Spike Island to Bewsey Lock and back!

Hello again people and pooches. Joe the Cocker here reporting on a walk from Spike Island in Widnes to Bewsey Lock in Warrington, along the St. Helens Canal, and back again! The canal, also known as the Sankey Canal, ran for 15 miles from Widnes to St. Helens. It was constructed in 1757 and was the first canal in England in the industrial era, predating the Bridgewater Canal by a few years. The reason for the Bridgewater claiming to be the first canal was because the Sankey Canal was originally supposed to be a river navigation of Sankey Brook. The Bridgewater was constructed as a walled canal and therefore claimed to be the first. The Sankey Brook Navigation was never constructed as the brook was deemed to be too shallow and meandering so, a walled canal was built along side the brook. So, the Sankey Canal was the first canal to be constructed in England in the Industrial Age. Mersey Flat barges ran along the canal so, the canal was wide with swing bridges. The canal was abandoned in 1963 but, still carried cargo up to the 1950’s.

The locks
Widnes Lock

We decided to park in the Spike Island car park to begin our walk from the locks that used to enter into the River Mersey. This area was incredibly busy in its heyday being the terminus of the St. Helens and Runcorn Gap Railway as well as the entrance to the River Mersey from the Sankey Canal. Nowadays, it is a landscaped area on the old Gossages Soapworks site, with the Catalyst Museum dominating the skyline. The canal is wide at Spike Island where boats are moored alongside each other. The Boat Club is next to the carpark where we left our car. Many swans and geese populate the canal and the area is popular with young families feeding the birds.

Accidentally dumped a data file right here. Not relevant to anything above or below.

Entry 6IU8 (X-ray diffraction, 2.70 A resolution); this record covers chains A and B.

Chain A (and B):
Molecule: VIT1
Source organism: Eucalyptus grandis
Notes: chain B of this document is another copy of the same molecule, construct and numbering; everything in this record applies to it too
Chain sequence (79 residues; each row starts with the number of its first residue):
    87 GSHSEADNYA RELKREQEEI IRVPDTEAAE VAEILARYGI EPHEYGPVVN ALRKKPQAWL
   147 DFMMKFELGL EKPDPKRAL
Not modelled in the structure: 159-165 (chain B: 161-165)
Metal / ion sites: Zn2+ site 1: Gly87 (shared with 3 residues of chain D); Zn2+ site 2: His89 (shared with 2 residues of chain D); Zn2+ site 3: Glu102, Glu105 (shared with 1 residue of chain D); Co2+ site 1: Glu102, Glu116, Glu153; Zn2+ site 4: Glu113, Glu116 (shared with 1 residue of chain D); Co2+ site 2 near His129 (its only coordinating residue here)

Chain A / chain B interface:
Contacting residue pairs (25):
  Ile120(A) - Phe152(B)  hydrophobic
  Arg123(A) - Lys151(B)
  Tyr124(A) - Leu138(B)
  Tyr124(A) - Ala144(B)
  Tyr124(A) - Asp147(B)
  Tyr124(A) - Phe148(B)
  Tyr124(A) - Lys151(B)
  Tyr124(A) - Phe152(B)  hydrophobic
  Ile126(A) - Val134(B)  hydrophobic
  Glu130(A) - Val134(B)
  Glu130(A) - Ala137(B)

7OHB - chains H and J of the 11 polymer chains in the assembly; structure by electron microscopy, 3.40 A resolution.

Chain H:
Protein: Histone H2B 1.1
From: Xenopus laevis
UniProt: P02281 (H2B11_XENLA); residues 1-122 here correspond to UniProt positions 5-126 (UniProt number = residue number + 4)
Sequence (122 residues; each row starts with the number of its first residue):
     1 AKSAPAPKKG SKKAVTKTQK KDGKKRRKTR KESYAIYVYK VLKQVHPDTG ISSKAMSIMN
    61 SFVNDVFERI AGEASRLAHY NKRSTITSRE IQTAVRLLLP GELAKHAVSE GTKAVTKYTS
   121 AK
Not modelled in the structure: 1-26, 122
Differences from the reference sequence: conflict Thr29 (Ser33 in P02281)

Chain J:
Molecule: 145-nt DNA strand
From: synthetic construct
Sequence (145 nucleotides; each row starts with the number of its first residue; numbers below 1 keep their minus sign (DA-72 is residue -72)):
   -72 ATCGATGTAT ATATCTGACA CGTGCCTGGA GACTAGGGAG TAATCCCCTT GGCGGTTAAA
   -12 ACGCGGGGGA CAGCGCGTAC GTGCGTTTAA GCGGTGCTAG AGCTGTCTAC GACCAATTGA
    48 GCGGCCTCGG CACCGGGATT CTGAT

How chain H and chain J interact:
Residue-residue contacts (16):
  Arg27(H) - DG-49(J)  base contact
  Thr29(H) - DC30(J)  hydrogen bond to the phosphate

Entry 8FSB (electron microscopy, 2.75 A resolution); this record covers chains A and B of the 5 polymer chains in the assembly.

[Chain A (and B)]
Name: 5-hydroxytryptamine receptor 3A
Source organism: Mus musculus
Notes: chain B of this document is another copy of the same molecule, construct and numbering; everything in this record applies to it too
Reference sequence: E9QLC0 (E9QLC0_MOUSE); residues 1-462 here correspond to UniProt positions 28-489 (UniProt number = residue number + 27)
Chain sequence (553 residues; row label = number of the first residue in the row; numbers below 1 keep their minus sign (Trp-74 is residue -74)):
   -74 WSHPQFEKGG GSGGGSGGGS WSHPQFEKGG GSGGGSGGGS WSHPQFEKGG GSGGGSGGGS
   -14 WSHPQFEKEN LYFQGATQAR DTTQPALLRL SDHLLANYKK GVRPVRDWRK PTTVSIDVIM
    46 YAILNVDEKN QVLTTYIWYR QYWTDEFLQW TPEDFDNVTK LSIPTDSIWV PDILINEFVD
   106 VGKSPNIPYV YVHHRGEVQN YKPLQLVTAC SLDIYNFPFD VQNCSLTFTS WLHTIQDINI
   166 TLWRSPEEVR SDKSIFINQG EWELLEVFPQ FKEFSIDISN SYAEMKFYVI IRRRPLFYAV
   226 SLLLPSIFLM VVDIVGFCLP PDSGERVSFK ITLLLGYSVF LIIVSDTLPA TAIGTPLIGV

Sankey Canal terminus
Wide section of canal

We headed off along the towpath on the opposite side of the canal to Spike Island. Our intention was to walk for about an hour, then turn back, making it approximately a seven mile walk. The end of the ‘wet’ section of the canal is in Bewsey, around 7.5 miles from our starting point. The remainder of the canal, toward St. Helens is in short sections with most of the original route being filled in. This would have been a pleasant stroll on a flat canal towpath with the aim of completing the route to Bewsey on another occasion. Things don’t always go to plan!

Woodend Bridge

The day was overcast initially, with the odd burst of sunshine. We had the wind on our backs and a shower or two were forecast for later in the day. It was a good day for a walk and the under-paw conditions were good. There were a few puddles dotted along the towpath that always attract me to wade through and to take the odd slurp from.